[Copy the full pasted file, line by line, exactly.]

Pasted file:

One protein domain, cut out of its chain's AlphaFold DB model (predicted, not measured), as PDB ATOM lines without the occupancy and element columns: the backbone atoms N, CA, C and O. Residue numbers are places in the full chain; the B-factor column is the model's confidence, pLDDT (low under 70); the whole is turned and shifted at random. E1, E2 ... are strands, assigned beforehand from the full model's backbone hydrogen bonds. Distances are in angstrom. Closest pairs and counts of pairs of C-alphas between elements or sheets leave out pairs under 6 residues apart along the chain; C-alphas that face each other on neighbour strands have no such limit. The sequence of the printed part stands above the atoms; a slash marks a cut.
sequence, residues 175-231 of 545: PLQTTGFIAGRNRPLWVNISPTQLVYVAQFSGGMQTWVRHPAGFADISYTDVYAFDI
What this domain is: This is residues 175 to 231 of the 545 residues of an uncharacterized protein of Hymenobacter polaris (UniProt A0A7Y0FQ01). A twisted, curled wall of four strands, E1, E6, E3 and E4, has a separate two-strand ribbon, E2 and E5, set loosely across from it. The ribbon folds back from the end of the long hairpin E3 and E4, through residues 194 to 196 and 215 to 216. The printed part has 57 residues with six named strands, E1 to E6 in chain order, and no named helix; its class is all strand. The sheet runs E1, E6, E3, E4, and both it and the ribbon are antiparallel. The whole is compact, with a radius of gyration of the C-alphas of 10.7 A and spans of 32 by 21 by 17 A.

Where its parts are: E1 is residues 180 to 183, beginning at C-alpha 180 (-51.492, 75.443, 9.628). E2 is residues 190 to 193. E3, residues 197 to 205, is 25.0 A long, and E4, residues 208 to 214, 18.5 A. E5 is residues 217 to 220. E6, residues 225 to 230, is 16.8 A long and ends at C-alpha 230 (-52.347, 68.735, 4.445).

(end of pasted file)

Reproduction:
One protein domain, cut out of its chain's AlphaFold DB model (predicted, not measured), as PDB ATOM lines without the occupancy and element columns: the backbone atoms N, CA, C and O. Residue numbers are places in the full chain; the B-factor column is the model's confidence, pLDDT (low under 70); the whole is turned and shifted at random. E1, E2 ... are strands, assigned beforehand from the full model's backbone hydrogen bonds. Distances are in angstrom. Closest pairs and counts of pairs of C-alphas between elements or sheets leave out pairs under 6 residues apart along the chain; C-alphas that face each other on neighbour strands have no such limit. The sequence of the printed part stands above the atoms; a slash marks a cut.
sequence, residues 175-231 of 545: PLQTTGFIAGRNRPLWVNISPTQLVYVAQFSGGMQTWVRHPAGFADISYTDVYAFDI
What this domain is: This is residues 175 to 231 of the 545 residues of an uncharacterized protein of Hymenobacter polaris (UniProt A0A7Y0FQ01). A twisted, curled wall of four strands, E1, E6, E3 and E4, has a separate two-strand ribbon, E2 and E5, set loosely across from it. The ribbon folds back from the end of the long hairpin E3 and E4, through residues 194 to 196 and 215 to 216. The printed part has 57 residues with six named strands, E1 to E6 in chain order, and no named helix; its class is all strand. The sheet runs E1, E6, E3, E4, and both it and the ribbon are antiparallel. The whole is compact, with a radius of gyration of the C-alphas of 10.7 A and spans of 32 by 21 by 17 A.

Where its parts are: E1 is residues 180 to 183, beginning at C-alpha 180 (-51.492, 75.443, 9.628). E2 is residues 190 to 193. E3, residues 197 to 205, is 25.0 A long, and E4, residues 208 to 214, 18.5 A. E5 is residues 217 to 220. E6, residues 225 to 230, is 16.8 A long and ends at C-alpha 230 (-52.347, 68.735, 4.445).